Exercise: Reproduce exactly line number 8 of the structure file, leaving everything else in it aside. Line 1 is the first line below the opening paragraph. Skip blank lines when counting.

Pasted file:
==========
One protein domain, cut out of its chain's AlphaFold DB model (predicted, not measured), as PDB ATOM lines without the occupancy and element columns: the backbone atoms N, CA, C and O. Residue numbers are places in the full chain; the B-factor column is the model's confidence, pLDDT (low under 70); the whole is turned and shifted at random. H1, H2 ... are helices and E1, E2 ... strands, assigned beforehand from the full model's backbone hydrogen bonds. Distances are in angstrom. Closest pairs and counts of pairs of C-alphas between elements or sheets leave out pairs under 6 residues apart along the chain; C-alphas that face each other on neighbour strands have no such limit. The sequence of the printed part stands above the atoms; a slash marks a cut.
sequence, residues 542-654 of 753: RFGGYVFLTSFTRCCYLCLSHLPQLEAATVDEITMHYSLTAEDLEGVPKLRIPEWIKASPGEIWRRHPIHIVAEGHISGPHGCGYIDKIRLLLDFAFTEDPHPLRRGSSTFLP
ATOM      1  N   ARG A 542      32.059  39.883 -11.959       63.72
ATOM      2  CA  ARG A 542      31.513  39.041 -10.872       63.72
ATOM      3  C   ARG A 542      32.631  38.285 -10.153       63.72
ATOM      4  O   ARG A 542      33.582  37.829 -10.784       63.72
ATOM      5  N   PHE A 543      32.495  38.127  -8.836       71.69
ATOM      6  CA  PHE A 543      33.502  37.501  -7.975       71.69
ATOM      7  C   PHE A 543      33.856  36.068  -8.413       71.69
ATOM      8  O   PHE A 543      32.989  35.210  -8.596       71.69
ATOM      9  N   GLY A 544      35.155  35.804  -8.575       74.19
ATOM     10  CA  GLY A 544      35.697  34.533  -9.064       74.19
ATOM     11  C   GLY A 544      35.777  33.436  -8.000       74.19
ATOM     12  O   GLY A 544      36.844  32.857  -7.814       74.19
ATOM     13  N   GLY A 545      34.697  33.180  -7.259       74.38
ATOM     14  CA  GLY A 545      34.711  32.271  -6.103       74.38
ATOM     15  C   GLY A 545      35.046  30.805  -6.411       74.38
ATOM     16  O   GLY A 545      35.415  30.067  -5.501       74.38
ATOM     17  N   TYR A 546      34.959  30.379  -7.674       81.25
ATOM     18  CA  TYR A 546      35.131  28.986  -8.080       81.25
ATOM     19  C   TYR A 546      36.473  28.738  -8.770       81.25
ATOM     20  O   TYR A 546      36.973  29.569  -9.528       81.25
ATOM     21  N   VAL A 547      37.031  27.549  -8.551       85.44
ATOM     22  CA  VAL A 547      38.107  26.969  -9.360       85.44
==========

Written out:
ATOM      7  C   PHE A 543      33.856  36.068  -8.413       71.69